Manager Left to Manage his Own Leave
General / 25 May 2015
The recent Employment Court case, Rainbow Falls Organic Farms Limited v Rockell overturned the Authority decision to award $42,793.12 in lost wages and found that Mr Rockell had not shown he had worked the extra weekends or public holidays that were claimed.
Mr Rockell was dismissed from his position of Farm Manager at Rainbow Falls in May 2011. The dismissal related to Mr Rockell tipping and/or lopping off horns of several of the cows against the Farm Owner, Mr McKenzie’s, wishes. Following his dismissal Mr Rockell claimed a considerable amount of money was owed in wage arrears in accordance with section 131 of the Employment Relations Act 2000 (the Act). Mr Rockell claimed that he:
Worked a full day on every public holiday, even when the cows were dry (equating to 52 days),
Accrued 10 weeks annual leave, having had no annual leave in the first half of May 2007, only two weeks annual leave in 2008, 2009, and 2010 and no annual leave in 2009,
Worked 68 weekends which he was otherwise entitled to have off.
Employment Court Decision
The Employment Court analysed section 132 of the Act which states that where an employer has failed to keep wage and time records and that failure has prejudiced the employee’s ability to bring an accurate claim, the Authority or Court may, unless the defendant proves that those claims are incorrect, accept as proved all claims made by the employee in respect of the wages actually paid and hours, days and time worked. The Authority had no trouble relying on this section in favour of Mr Rockell, however the Employment Court chose to focus on the word ‘may’ and decided that the section was discretionary rather than mandatory.
The evidence established that there was never any requirement imposed by the plaintiff for Mr Rockell to work on a weekend he would normally be entitled to have off. Mr Rockell was in a managerial position and ran the farm on a day-to-day basis. He confirmed in cross examination that he organised his own leave around his work commitments and was effectively in complete control.
Mr McKenzie’s evidence, which the Court accepted, was that Mr Rockell was never required to work on any weekend that he would normally be entitled to have off and that he was never informed that Mr Rockell had worked on a statutory holiday. Mr McKenzie believed that Mr Rockell was taking leave when the farming commitments allowed.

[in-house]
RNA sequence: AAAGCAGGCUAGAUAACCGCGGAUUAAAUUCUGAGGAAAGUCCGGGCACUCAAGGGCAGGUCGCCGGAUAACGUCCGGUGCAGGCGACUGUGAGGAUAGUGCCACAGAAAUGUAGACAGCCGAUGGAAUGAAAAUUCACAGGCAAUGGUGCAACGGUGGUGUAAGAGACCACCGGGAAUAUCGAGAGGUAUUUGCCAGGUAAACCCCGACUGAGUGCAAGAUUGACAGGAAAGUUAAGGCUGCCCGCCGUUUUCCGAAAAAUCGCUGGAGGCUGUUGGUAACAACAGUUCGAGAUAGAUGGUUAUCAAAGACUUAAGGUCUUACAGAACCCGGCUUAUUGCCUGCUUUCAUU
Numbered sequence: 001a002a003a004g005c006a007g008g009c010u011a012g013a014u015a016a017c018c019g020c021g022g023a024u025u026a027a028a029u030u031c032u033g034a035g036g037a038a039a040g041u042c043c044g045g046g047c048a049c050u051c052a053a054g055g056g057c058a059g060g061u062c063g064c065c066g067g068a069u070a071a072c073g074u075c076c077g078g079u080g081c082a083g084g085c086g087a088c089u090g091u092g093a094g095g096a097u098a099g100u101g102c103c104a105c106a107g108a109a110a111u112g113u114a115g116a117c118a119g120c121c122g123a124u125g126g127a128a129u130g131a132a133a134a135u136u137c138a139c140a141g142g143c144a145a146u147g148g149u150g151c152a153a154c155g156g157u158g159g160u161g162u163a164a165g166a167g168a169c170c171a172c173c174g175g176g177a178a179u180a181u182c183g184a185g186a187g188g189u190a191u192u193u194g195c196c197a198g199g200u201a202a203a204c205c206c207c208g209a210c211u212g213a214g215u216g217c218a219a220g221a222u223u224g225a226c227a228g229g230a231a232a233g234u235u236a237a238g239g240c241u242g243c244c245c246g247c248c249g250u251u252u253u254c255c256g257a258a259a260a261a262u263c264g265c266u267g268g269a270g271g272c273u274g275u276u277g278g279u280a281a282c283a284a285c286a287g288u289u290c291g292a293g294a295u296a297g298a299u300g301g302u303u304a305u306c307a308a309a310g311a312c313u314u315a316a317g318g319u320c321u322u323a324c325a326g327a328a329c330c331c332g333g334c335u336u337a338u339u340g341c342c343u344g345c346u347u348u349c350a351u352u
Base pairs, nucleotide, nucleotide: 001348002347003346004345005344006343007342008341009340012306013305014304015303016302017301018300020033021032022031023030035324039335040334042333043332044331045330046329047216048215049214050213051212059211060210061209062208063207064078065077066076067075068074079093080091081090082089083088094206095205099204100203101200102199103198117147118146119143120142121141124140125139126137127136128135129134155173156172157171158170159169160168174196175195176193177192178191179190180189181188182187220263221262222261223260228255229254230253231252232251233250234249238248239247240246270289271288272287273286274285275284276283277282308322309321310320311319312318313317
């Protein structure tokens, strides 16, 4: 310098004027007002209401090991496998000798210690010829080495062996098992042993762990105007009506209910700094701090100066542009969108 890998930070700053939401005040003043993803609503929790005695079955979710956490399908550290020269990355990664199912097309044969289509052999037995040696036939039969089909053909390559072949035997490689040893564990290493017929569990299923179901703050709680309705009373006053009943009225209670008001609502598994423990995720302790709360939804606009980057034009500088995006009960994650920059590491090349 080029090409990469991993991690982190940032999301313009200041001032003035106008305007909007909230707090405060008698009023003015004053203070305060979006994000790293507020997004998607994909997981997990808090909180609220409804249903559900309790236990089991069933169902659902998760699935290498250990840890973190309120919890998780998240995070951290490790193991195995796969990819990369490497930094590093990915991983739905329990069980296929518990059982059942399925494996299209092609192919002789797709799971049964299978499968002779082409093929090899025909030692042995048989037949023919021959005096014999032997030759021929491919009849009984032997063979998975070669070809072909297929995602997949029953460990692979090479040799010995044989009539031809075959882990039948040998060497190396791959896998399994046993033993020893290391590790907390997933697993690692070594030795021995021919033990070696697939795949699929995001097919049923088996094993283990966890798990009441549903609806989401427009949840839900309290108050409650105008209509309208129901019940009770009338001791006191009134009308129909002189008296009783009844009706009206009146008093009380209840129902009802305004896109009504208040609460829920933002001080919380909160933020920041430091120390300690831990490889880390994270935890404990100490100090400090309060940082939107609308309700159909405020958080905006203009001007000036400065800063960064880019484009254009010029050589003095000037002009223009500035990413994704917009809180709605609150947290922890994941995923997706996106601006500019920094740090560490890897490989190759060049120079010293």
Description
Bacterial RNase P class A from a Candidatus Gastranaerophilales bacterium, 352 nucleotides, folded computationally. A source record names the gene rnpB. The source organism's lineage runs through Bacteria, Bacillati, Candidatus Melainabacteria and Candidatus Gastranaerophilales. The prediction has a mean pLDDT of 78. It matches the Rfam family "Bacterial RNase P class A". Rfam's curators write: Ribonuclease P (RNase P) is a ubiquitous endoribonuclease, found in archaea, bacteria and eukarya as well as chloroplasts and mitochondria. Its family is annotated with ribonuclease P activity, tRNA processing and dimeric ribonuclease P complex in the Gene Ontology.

It is clear from the judgment that Mr Rockell did not come across as a credible witness, making a large number of admissions while under cross examination. The Judge also noted that it was simply not credible that, if Mr Rockell had leave owing (particularly significant quantities of leave), he would not have raised it much sooner, rather than waiting until a very late stage.
Judge Inglis went so far to say that even if she accepted that Mr Rockell did not work public holidays and failed to take annual leave or take days in lieu as claimed (which she did not), it is clear that that election was entirely his own.
Judge Inglis concluded that she was not satisfied that Mr Rockell actually worked on the public holidays or weekends claimed, or that he had any outstanding annual leave entitlements as he asserted. She chose not to apply s 132 of the Act in favour of Mr Rockell. The only monies that the Court awarded were the unpaid notice period which came to a total of $4,583.00 plus interest. This is a far cry short of the $42,793.12 that was originally awarded in the Authority.
While this case did turn out in favour of the employer, it is a timely reminder that timesheets and wage and time records are so important, especially when you are a Farm Owner with limited day to day contact. Had the employee had proof of public holidays worked, and leave taken, the outcome may have been significantly different. If you struggle to keep these records or keep up with the legislation in regards to leave and public holidays, consider outsourcing your payroll. Please do not hesitate to contact us if you would like more information about a payroll provider.
Disclaimer: We remind you that while this article provides commentary on employment law topics, it should not be used as a substitute for legal or professional advice for specific situations. Please seek guidance from your employment lawyer for any questions specific to your workplace.